Short Bytes: The Bloodhound SSC is a new jet-propelled supersonic car which is built with an aim to cross the 1,000mph mark. Created as a part of the Bloodhound project led by Richard Noble and Andy Green, the car will run to break the record at the FIA-approved location in Hakskeen Pan, South Africa, in October 2017.
Noble has continued the legacy of building the fastest car on the planet. The same way he did it in 1983 with Thrust 2, the car reached a record speed of 650.88mph surpassing the speed record of 633.468mph. At that time, Richard was on the wheels and the car was designed by John Ackroyd.
The hunger for speed took the Britons Richard and Andy to reunite 10 years later in 2007. They assembled a new team to build faster jet-propelled land speed record vehicle – which would be called Bloodhound SSC – with an aim to cross the 1,000mph mark on the speedometer.
Dr. Ben Evans is a member of the Bloodhound team. He is a CFD engineer working as a senior lecturer at the College of Engineering, Swansea University. He recalls his Bloodhound project experience in an article.
Bloodhound features an impressive and jaw-dropping specifications set under the hood. The 13.5-metre long beast packs a Rolls Royce EJ200 Jet Engine and a hybrid rocket engine. It weights 7786 kilos with fuel. It is designed to attain a maximum speed of 1050mph, the car can go from 0-1000mph in “just” 55 seconds generating an rpm of 10,000.
Ben, along with Ron Ayers, was responsible for ensuring that “this car would, indeed, remain a car and stay firmly planted on the ground”. It took the team seven years to finalise a working design for the car after multiple design changes, all aided by modern computer modelling techniques. Till now, the development of Bloodhound SSC has been confined to the “virtual wind tunnel”, it has not been taken for rocket sled testing or wind tunnel testing in the real world.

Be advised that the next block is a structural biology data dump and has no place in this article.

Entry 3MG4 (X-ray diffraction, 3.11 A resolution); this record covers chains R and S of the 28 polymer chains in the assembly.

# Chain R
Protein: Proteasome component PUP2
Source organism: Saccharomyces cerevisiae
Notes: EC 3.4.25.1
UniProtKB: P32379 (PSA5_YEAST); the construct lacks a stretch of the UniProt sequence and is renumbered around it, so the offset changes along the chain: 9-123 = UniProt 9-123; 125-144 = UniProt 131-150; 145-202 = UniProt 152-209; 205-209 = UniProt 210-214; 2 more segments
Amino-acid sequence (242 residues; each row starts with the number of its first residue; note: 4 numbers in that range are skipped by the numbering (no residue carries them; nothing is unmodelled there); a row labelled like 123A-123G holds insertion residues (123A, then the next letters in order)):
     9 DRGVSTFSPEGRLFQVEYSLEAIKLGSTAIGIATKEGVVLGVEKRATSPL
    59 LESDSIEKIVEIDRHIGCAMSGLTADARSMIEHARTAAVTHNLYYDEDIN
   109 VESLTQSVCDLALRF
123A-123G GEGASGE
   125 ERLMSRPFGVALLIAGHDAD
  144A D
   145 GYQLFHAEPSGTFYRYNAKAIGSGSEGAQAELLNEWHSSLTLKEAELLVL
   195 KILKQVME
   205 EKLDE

The aerodynamic design testing for Bloodhound SSC is quite different from the one used for the Thrust SSC. Rather than sliding the scaled model on a metal rail, the car will be tested in real world conditions and the data collected will be matched against the data gathered from the computational aerodynamics modelling setup.
“Over the next couple of years, starting with “low speed” runway testing at Newquay’s AeroHub in Cornwall we will slowly be increasing the speed of our test runs,” Ben writes. “The surface of the car itself is covered with about 200 pressure sensors and data from these sensors will be compared with the computer model predictions that were used to design the car in the first place.”
Ben’s prime task would be of analysing and correlating the data coming from the car and the computational model. The decision of increasing the speed of the car in every next test run would be taken on the basis of analysed data only. “But this is now the real world and there might be times when we have to (metaphorically) put on the brakes and ask ourselves some difficult questions.”
The hardest of those questions would be about making changes to Bloodhound SSC’s design. It will lead to a bump in the project cost, delaying the project at the same time. The sensor data gathered from the car would be made public in order to crowdsource some ideas and suggestions for the data analysis. Also, the car’s testing sessions will be live streamed on the internet.
At the World Land Speed Record campaign in October 2017, Bloodhound SSC will challenge the current world record for an 800mph record attempt. The run will be conducted at the FIA-approved South African Motorsports Association’s test site in Hakskeen Pan, South Africa. The supersonic vehicle will be transported to South Africa using a CargoLogicAir Boeing 747 and then to the desert location by road.
Faster than a speeding bullet:
The adventure is now getting very real indeed …
Some excerpts used in this writing have been taken from an article authored by Ben Evans and published by The Conversation. Read the original article here.
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